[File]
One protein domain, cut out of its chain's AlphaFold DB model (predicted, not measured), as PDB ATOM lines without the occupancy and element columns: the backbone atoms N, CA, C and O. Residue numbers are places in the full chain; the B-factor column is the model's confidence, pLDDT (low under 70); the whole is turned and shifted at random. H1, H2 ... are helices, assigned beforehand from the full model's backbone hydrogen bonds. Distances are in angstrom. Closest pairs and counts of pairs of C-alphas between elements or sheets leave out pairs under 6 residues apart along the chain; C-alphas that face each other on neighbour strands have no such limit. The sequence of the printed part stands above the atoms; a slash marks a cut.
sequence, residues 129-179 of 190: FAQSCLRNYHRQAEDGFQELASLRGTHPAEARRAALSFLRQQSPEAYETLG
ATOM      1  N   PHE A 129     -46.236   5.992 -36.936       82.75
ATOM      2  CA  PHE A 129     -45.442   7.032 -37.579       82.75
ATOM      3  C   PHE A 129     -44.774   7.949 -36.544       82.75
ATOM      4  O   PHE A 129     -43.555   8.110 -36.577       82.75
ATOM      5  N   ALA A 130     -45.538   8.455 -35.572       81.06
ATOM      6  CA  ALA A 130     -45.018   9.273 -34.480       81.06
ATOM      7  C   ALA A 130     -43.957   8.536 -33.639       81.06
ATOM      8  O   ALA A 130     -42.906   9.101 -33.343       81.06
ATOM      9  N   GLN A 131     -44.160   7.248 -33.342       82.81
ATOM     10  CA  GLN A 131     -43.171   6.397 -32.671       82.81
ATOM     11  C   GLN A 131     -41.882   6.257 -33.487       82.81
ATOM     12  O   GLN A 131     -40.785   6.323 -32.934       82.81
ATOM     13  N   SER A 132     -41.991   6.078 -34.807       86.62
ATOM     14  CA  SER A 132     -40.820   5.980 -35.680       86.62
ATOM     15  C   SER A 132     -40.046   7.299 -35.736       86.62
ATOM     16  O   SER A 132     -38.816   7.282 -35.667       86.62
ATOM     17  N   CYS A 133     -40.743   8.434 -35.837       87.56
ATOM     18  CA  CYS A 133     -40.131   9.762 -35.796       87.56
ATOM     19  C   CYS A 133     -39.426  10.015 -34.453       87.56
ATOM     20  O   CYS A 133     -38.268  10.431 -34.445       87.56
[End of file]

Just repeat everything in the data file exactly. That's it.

One protein domain, cut out of its chain's AlphaFold DB model (predicted, not measured), as PDB ATOM lines without the occupancy and element columns: the backbone atoms N, CA, C and O. Residue numbers are places in the full chain; the B-factor column is the model's confidence, pLDDT (low under 70); the whole is turned and shifted at random. H1, H2 ... are helices, assigned beforehand from the full model's backbone hydrogen bonds. Distances are in angstrom. Closest pairs and counts of pairs of C-alphas between elements or sheets leave out pairs under 6 residues apart along the chain; C-alphas that face each other on neighbour strands have no such limit. The sequence of the printed part stands above the atoms; a slash marks a cut.
sequence, residues 129-179 of 190: FAQSCLRNYHRQAEDGFQELASLRGTHPAEARRAALSFLRQQSPEAYETLG
ATOM      1  N   PHE A 129     -46.236   5.992 -36.936       82.75
ATOM      2  CA  PHE A 129     -45.442   7.032 -37.579       82.75
ATOM      3  C   PHE A 129     -44.774   7.949 -36.544       82.75
ATOM      4  O   PHE A 129     -43.555   8.110 -36.577       82.75
ATOM      5  N   ALA A 130     -45.538   8.455 -35.572       81.06
ATOM      6  CA  ALA A 130     -45.018   9.273 -34.480       81.06
ATOM      7  C   ALA A 130     -43.957   8.536 -33.639       81.06
ATOM      8  O   ALA A 130     -42.906   9.101 -33.343       81.06
ATOM      9  N   GLN A 131     -44.160   7.248 -33.342       82.81
ATOM     10  CA  GLN A 131     -43.171   6.397 -32.671       82.81
ATOM     11  C   GLN A 131     -41.882   6.257 -33.487       82.81
ATOM     12  O   GLN A 131     -40.785   6.323 -32.934       82.81
ATOM     13  N   SER A 132     -41.991   6.078 -34.807       86.62
ATOM     14  CA  SER A 132     -40.820   5.980 -35.680       86.62
ATOM     15  C   SER A 132     -40.046   7.299 -35.736       86.62
ATOM     16  O   SER A 132     -38.816   7.282 -35.667       86.62
ATOM     17  N   CYS A 133     -40.743   8.434 -35.837       87.56
ATOM     18  CA  CYS A 133     -40.131   9.762 -35.796       87.56
ATOM     19  C   CYS A 133     -39.426  10.015 -34.453       87.56
ATOM     20  O   CYS A 133     -38.268  10.431 -34.445       87.56